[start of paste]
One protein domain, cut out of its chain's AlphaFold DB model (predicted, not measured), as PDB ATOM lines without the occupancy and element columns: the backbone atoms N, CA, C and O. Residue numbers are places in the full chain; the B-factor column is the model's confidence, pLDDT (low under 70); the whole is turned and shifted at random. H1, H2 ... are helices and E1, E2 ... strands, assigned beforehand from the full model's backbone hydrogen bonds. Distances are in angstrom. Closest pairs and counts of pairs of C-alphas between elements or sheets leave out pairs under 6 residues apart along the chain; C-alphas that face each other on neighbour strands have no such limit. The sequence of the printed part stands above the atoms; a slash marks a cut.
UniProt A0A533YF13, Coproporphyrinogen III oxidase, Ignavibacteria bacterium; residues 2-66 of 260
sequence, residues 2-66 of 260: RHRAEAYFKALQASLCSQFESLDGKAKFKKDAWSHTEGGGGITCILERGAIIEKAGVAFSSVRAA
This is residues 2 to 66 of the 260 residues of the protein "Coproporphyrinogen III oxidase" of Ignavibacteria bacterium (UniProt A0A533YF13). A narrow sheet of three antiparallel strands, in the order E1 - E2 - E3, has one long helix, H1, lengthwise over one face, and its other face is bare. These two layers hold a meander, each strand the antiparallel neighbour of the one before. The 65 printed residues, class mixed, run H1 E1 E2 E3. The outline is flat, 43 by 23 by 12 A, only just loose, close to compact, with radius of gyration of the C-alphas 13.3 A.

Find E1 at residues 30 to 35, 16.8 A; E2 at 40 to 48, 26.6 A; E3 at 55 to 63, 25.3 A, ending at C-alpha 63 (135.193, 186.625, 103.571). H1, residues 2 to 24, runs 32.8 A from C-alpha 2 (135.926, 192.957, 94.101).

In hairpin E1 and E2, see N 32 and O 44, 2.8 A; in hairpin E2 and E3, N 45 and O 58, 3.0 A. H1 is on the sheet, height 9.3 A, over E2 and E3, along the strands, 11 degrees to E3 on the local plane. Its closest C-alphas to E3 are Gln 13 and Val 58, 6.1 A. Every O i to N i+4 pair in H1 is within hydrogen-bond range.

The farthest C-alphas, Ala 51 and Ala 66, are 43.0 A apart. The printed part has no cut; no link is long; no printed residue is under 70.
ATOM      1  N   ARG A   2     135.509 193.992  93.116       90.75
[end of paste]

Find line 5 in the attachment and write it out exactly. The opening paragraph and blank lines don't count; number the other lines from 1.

In hairpin E1 and E2, see N 32 and O 44, 2.8 A; in hairpin E2 and E3, N 45 and O 58, 3.0 A. H1 is on the sheet, height 9.3 A, over E2 and E3, along the strands, 11 degrees to E3 on the local plane. Its closest C-alphas to E3 are Gln 13 and Val 58, 6.1 A. Every O i to N i+4 pair in H1 is within hydrogen-bond range.